If you’re a woman with any interest in personal development, it’s almost guaranteed that you’ve heard of Rachel Hollis.

The New York Times best-selling author, media mogul and mother of four is working hard to deliver motivational tools and inspiration to women all over the globe. And if her social media followers are any sign, she’s doing exactly that.

Straight talking, entertaining and beautifully supported by her husband Dave, thirty-six year old Rachel is a huge hit on both Facebook and Instagram. This is likely due to her ability to make you feel like you are having a conversation with a cross between your best friend and your favourite coach.

Last year, Rachel released her sixth book, Girl, Wash Your Face. To call that book successful may be the biggest understatement of all time. To date, Girl Wash Your Face has sold almost three million copies, making it the second biggest selling book of 2018.

As a follow up to her last best seller, Rachel has recently released Girl, Stop Apologizing – A Shame Free Plan For Embracing And Achieving Your Goals. This book trumpeted its arrival by debuting at number one on the New York Times Best Sellers list.

As the title suggests, Girl, Stop Apologizing centres on how women can set big goals and then achieve them. Given how much I enjoyed Rachel Hollis’ last book, I snapped up a copy of Girl Stop Apologizing as soon as I could. And I’m so glad I did. It’s another excellent read.

Title: Girl, Stop Apologizing – A Shame Free Plan For Embracing And Achieving Your Goals

Author: Rachel Hollis

Published: 2019 by Harper Collins Leadership 

What I loved

The chapter entitled Skill 2: Confidence. 

I’m going to leap straight to my absolute favourite part of Girl, Stop Apologizing. It’s the primary reason that I wanted to share this book with you as soon as possible. I’ve reviewed lots of books over the years. But I don’t think I’ve ever named an entire chapter under the “what I loved’ section of a review. Stay with me though – my reasoning for my excitement about this chapter is easy to fathom.

It boils down to Rachel’s belief that you don’t start to feel confident until you like how you look. 

‘Can I get an Amen?’, as Rachel would say.

As a certified Style Coach™ these words resonated loudly with me. While some would argue that it is a superficial place to start when talking about women’s confidence, and it certainly highlights some issues with society today, my clients have demonstrated again and again that if they don’t like how they look, it stops them from taking next steps in their careers and their lives.

I absolutely agree with Rachel when she makes the point that you don’t have to look like anyone else. Nor do you need others to affirm how you look. To start increasing your confidence, you have to start liking how you look.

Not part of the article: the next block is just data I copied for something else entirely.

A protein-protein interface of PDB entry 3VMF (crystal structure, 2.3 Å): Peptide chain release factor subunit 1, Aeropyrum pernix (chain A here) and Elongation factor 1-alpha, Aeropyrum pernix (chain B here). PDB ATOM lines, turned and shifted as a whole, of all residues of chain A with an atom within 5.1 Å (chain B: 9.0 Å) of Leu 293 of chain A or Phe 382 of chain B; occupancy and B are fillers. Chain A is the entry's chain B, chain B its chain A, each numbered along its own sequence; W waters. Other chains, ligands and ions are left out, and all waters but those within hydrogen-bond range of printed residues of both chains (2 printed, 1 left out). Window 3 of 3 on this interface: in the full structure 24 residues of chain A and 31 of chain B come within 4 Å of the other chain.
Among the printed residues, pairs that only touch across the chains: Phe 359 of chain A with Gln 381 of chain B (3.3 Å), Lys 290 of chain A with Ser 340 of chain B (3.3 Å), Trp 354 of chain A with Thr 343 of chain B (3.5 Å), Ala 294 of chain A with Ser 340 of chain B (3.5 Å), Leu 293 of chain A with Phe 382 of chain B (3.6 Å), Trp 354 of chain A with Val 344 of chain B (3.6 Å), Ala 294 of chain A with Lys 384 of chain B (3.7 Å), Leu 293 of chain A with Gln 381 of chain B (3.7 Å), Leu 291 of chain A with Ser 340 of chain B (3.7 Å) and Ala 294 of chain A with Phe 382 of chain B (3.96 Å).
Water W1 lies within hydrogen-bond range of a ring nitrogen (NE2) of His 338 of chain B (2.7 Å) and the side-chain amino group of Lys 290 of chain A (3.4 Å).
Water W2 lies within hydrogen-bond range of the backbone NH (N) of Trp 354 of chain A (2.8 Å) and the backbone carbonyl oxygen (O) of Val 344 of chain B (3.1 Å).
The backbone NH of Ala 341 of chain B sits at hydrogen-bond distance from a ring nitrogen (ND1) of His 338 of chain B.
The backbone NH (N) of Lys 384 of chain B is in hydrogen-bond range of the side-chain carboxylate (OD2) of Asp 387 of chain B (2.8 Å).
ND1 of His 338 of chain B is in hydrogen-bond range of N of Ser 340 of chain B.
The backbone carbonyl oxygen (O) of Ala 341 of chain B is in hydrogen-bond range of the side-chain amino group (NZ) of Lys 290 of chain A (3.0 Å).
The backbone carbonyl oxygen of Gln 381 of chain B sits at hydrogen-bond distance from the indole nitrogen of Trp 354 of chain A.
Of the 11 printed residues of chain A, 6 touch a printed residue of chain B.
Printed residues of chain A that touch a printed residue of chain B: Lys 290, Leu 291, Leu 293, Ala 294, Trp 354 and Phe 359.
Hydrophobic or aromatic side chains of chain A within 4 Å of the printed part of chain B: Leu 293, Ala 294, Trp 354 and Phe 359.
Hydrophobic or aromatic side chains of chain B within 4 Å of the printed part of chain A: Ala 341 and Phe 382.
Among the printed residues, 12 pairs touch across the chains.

The fact is, when you don’t like how you are presenting yourself to the world, you are more likely to hide.

When you feel better about how you look, you are more likely to put yourself out there. You are more likely to bring attention to yourself. You might speak up in a meeting. Or turn your camera on in a webinar. Or try something else that you are too scared to do today. Why? Simply because when you like how you look you feel better about yourself.  

If you would like to take steps towards liking how you look, I’d suggest you tackle one area at a time. Book in for make-up lesson at your local store. Head off to a professional bra fitting. It’s amazing what a difference proper underpinnings make to your overall look. Sort through your wardrobe and remove anything that either doesn’t fit or make you feel great. Once you’ve nailed one small area, move onto the next. 

The honest approach

As she did in Girl, Wash Your Face, Rachel again shares incredibly personal information to illustrate her points. Her vulnerability is part of the charm. However, she never plays the victim, always using her experience to help motivate her readers towards achieving their goals.

The layout of the book

Girl, Stop Apologizing is split into three sections. The first and largest section focusses on the excuses that women use to hold themselves back from chasing their goals. In the second section, Rachel recommends the behaviours women should adopt if they want to achieve big things. And in the final section of the book, Rachel outlines the skills she believes women need to get to reach their aims. 

The format is easy to follow, and makes sense, in that each new section builds on the last. 

What I wasn’t so sure about

If you’ve read my reviews on Distant Francophile, you’ll know that I rarely review a book without finding something that I think could be improved.

Not so in this case. I love everything about this book.

If I was pressed, about the best I can offer is that I didn’t like the ebook version as much as I enjoyed the audio recording of the book. I highly recommend that you opt for the audio version as opposed to the printed or ebook options. Rachel says that she wrote the book with narration in mind. And I thought it was a very easy and entertaining book to listen to.

Have you read Girl Stop Apologizing? Are you a fan of Rachel Hollis’ work? I’d love for you to share your thoughts in the comments section below.

Warmest, Janelle.

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